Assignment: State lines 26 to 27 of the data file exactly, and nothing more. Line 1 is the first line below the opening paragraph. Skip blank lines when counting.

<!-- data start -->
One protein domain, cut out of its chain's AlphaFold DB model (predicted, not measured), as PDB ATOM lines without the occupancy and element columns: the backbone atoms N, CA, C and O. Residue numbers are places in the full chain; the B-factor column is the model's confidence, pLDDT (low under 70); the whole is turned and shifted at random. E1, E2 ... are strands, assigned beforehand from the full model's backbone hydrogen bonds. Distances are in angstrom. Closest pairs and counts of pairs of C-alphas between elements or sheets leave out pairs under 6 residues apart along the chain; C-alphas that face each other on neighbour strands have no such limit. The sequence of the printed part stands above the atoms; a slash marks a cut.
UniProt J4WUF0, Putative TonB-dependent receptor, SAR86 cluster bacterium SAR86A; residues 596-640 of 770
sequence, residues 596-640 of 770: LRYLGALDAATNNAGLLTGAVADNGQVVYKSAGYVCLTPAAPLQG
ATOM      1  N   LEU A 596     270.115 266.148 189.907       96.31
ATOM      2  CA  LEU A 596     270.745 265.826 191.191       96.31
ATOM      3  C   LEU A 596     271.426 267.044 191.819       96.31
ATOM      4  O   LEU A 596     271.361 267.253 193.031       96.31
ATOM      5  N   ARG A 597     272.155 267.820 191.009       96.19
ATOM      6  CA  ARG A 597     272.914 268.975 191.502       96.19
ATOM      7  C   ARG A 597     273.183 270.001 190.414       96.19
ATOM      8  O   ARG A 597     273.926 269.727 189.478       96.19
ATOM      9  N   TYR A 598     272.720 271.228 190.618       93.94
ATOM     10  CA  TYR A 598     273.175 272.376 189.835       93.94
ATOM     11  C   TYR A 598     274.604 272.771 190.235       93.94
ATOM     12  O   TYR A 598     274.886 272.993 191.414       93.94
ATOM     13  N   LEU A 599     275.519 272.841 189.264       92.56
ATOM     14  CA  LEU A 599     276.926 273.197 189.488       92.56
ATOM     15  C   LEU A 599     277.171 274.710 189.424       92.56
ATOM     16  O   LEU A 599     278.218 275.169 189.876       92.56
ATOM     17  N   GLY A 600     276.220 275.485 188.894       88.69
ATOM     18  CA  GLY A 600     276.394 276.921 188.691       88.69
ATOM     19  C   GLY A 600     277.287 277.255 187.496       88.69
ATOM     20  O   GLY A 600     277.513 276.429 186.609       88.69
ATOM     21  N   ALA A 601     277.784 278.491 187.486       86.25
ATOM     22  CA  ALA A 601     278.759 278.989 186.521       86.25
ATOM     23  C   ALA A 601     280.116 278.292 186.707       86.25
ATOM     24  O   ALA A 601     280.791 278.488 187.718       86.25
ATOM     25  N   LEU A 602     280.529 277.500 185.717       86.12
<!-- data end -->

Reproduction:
ATOM     24  O   ALA A 601     280.791 278.488 187.718       86.25
ATOM     25  N   LEU A 602     280.529 277.500 185.717       86.12